A Judge Who Might Be “In The Wrong Line Of Work” [Bad Link Fixed!]

To be accurate, I do not think there’s any “might” about it. Let’s all be grateful Judge John McBain of Jackson County, Michigan isn’t a black woman, or he might be on the Supreme Court before you know it.

Yesterday Ethics Alarms noted (Item #1) a reversal in Ohio of a case where a woman had been convicted of raping herself, or something, as a way to maximize the penalty for her revolting abuse of her own son, whom she forced to “rape” her with a foreign object. Incredibly, the appeals court had upheld the conviction despite the fact the law simply didn’t support it. (I didn’t mention this, but the prosecutors were unethical to indict her when the law as written didn’t apply.)

Something is apparently “going around.”

Judge McBain twice sentenced a defendant as if she had been found guilty of first-degree murder. Dawn Marie Dixon-Bey fatally stabbed her boyfriend on Valentine’s Day in 2015, but was acquitted of premeditated murder, and was only found guilty of second-degree murder by the jury. That meant that the judge could sentence her to as much as 20 years in prison, but no more according to sentencing guidelines. Verdict? What verdict?

Judge McBain behaved as if the jurors had found Dixon-Bey guilty of all charges. He said from the bench that she committed “a cold blooded, premeditated stabbing,” even though premeditation wasn’t proven. The first time McBain sentenced Dixon-Bey to 35 to 70 years in prison after saying she “brutally murdered” the victim “in cold blood,” the appeals court vacated the sentence. After it sent the case back to McBain for a sentence that complied with the limits for second degree murder, he sentenced her to 30 to 70 years in prison again.

A clearly annoyed Michigan Court of Appeals said in part in a Feb. 1 decision while slapping down the rogue judge once again,

…It could not be plainer that the jury acquitted defendant of first-degree murder because it found that the element of premeditation was not established,” the “The trial court’s upward sentence departure based upon its finding of premeditation and deliberation, contrary to the jury’s verdict, was an abuse of discretion and a willful violation of controlling precedent from our Supreme Court…If a trial judge is unable to follow the law as determined by a higher appellate court, the trial judge is in the wrong line of work….The trial court’s abandonment of impartiality and unwillingness to follow the law would be bad enough, but the trial court also went so far as to state on the record, “And they want another Judge to do it again and maybe they can convince some Judge that, oh, I should get only 12 years for a second-degree murder when I stabbed somebody in the heart twice.” This statement further reflects the inability of the trial court to conform its rulings to the law, and the appearance of justice can only be preserved by reassigning this case on remand.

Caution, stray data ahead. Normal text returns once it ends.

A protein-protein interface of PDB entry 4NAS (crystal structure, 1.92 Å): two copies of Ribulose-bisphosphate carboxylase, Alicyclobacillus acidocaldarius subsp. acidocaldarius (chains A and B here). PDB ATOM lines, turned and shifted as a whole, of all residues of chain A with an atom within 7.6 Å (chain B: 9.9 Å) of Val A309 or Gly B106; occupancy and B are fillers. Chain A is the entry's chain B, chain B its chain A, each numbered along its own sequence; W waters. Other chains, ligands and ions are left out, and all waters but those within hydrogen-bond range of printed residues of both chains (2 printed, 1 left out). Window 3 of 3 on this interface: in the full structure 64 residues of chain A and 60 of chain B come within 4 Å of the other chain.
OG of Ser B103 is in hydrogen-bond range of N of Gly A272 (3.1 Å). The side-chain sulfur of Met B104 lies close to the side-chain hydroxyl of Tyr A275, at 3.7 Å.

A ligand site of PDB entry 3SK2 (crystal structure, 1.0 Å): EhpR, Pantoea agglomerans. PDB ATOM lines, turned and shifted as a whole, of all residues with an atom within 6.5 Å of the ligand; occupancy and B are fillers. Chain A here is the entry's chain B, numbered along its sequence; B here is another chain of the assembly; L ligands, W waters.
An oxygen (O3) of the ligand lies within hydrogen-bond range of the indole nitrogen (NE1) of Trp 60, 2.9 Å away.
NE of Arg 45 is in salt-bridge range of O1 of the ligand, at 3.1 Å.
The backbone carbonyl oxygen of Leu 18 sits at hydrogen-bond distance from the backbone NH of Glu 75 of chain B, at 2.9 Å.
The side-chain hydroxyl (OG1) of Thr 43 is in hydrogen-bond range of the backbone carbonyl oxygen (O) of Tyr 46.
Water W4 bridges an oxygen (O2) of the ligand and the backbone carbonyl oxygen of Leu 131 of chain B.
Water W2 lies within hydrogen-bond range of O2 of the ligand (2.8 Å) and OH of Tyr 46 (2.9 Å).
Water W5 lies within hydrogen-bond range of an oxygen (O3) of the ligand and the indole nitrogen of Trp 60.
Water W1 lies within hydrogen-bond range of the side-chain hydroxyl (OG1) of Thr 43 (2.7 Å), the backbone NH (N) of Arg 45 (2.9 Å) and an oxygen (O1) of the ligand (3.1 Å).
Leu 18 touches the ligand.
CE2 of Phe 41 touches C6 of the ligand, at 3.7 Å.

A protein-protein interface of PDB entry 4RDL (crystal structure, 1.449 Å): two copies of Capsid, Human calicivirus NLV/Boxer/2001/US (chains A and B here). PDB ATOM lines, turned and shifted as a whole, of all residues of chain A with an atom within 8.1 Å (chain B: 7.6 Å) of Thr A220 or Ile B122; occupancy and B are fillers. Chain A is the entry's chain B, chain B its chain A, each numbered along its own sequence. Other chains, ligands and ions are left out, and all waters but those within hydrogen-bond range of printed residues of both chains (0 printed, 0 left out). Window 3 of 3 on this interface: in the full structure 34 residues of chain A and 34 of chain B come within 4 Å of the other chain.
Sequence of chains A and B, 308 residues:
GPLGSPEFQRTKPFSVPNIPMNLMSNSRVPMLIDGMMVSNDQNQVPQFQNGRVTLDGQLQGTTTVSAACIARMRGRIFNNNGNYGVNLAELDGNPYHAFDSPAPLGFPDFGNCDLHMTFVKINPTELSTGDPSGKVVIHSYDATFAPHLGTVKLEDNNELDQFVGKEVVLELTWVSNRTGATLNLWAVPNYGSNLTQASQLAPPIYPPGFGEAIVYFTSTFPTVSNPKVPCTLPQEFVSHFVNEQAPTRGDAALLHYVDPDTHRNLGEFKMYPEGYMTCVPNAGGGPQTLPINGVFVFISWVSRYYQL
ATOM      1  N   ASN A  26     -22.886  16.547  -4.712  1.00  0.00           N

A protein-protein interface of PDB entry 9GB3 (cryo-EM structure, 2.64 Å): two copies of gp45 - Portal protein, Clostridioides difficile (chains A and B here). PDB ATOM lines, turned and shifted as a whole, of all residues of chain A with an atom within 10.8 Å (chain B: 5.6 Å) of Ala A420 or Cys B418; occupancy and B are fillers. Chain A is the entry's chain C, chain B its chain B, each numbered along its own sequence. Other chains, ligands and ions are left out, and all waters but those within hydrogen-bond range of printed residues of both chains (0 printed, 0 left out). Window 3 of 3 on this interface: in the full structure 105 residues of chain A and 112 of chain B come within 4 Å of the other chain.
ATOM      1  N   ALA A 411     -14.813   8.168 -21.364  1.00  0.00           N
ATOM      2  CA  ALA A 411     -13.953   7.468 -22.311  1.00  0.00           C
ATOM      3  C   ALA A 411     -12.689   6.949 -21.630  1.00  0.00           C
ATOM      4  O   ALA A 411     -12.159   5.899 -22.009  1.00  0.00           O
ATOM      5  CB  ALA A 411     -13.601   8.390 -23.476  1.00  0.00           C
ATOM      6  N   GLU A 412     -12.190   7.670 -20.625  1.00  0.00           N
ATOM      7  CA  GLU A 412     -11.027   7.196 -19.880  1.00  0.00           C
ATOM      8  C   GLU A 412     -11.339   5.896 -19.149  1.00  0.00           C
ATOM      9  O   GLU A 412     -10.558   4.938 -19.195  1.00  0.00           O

5 thoughts on “A Judge Who Might Be “In The Wrong Line Of Work” [Bad Link Fixed!]

  1. Well, Michigan has pretty low standards for judges. A judge was asked to remove a judge (Brennan) from a case and “noted that Brennan’s behavior includes threatening to fine someone $100 per question if they ask something she does not like; demands to present a complex case within five minutes; and that she “routinely … violates the due process rights of the litigants before her,” but, “this demeanor is not the subject or basis for disqualification.”

    “The judge’s legal rulings, no matter how bad they are, how offensive, are not matters for disqualifying the judge,” Reader said. “… The judge did not know the law that day. … This is the standard operating procedure for Judge Brennan. …

    “The fact that this conduct is repeated over and over again to multiple attorneys, to multiple litigants I find to be alarming and appalling. It is an embarrassment to the other fine judges in this county and this state.”

    However, he would not remove her from the case. This is a judge who did not reveal that she was having an affair with the lead detective in a murder trial she was conducting.


    • What?! So what does it take to remove a judge, then? Authorities can’t expect the law to be taken seriously if they themselves don’t take it seriously. Blatant corruption will lead people to take the side of turmoil instead. By not holding themselves accountable they’re only discrediting themselves. Authority only has power as long as it’s recognized, and these authorities seem to be bent on making themselves unrecognizable. What exactly do they think is going to happen? Or are they just hubris-responsive homunculi on a power trip?

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